It would be wrong to assume that companies are not responding to the issues identified above. However, the approaches that have been undertaken so far and implying upskilling, in order to address the problems mentioned above, seem to be rather inconsistent and not quite sensible. As the CIPD report states, most organizations tend to focus on the strategies revolving around upskilling employees. Although this measure cannot be deemed as fully inappropriate, nevertheless, it fails to address the problem at the core of the phenomenon under analysis.
As the information in the graph shows, employers evidently seek to raise the standards for the upskill vacancies that need to be filled. Although understandable, the current strategy does not work, as the organizations under analysis seem to be unwilling to invest in the employees’ progress. Instead, employers should consider offering employees required for identified vacancies any necessary benefits that will encourage them to consider choosing from one of the organizations in public, private, and voluntary sectors, as well as in healthcare and public administration, as a possible workplace.
In addition, it would be a sensible step to offer staff members more opportunities for working in a more favourable environment, along with a more impressive benefit package. This step would create premises for the staff members to develop better communication skills and feel comfortable in the workplace; as a result, staff satisfaction rates would be expected to increase. The latter phenomenon would set prerequisites for increasing the employees’ competencies, which could be achieved by introducing a training plan of competency enhancement courses into the design of a company (Al-Misary, Al-Rifari, & Al-Monany, 2015).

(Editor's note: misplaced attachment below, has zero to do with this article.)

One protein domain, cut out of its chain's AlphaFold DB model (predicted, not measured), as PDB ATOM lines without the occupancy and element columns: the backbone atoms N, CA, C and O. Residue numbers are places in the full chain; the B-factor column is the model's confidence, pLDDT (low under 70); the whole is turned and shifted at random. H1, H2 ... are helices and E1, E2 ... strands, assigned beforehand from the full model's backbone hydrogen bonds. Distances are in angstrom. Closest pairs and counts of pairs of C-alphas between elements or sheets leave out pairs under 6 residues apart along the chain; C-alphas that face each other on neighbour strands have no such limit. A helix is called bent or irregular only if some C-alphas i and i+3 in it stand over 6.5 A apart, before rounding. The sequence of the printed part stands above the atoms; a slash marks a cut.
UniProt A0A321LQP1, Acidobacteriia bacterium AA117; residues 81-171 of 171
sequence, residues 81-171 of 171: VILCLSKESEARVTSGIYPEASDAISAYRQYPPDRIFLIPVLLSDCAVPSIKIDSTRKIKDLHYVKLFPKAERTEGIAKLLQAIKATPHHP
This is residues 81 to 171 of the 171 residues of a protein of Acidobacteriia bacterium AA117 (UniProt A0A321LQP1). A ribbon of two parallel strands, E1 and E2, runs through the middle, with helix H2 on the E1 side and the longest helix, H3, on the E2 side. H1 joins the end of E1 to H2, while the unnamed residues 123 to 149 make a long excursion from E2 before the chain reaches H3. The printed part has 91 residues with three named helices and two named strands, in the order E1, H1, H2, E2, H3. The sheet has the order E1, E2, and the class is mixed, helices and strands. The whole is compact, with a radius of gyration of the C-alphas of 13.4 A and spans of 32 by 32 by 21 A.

The measures outlined above are admittedly difficult for an average organization to undertake. Investing in the development of staff’s communication and negotiation skills improvement can be a challenging process, requiring a major redesign of the company’s overall financial strategy and a radical change in the way the company’s financial resources are distributed among different departments of a firm.
Nevertheless, it is expected that the identified approach is going to have a large effect on current recruitment rates. Particularly, the process of filling vacancies is going to occur at a faster pace, as soon as companies promote better communication and contribute to the design of the strategies that will help address the emergent conflicts in a more sensible manner. Specifically, the employees will have to be able to learn to negotiate and acquire experience even from negative interactions, thus, solving a communication problem efficiently.
Addressing recruitment difficulties is a challenging task that demands impressive flexibility and HR skills. However, a closer focus on the rates of employee satisfaction may help address the problem. Therefore, it is essential that companies should consider investing in employees as a possible and promising tool for improving the current workplace environment. Although raising the bar is crucial, with an eye to keeping company standards high, it is also necessary to provide staff members with an opportunity to evolve and better their professional abilities within the company, thus contributing to the future development of the company itself.
Al-Misary, Maali M. M., Abedallah Al-Rifari, and Mohammed O. E. Al-Monany. “Training and Its Impact on the Performance of Employees at Jordanian Universities from the Perspective of Employees: The Case of Yarmouk University.” Journal of Education and Practice 6.32 (2015): 128-140. Print.
Chartered Institute of Personnel and Development 2016, Labour Market Outlook: Views from Employees. Spring 2016. Web.
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Data Protection Act 1998. 2016. Web.
Mollica, Kelly. “Banning the Box” in Employee Hiring.” Journal of Academic and Business Ethics 10.1(2015): 1-9. Print.
Pinfield, Stephen, Andrew M. Cox, and Jan Smith. “Research Data Management and Libraries: Relationships, Activities, Drivers and Influences.” PLOS One 9.12 (2014): 1-28. Print.
Ventola, Lee.C. “Social Media and Health Care Professionals: Benefits, Risks, and Best Practices.” Pharmacy and Therapeutics 39.7 (2014): 491-499. Print.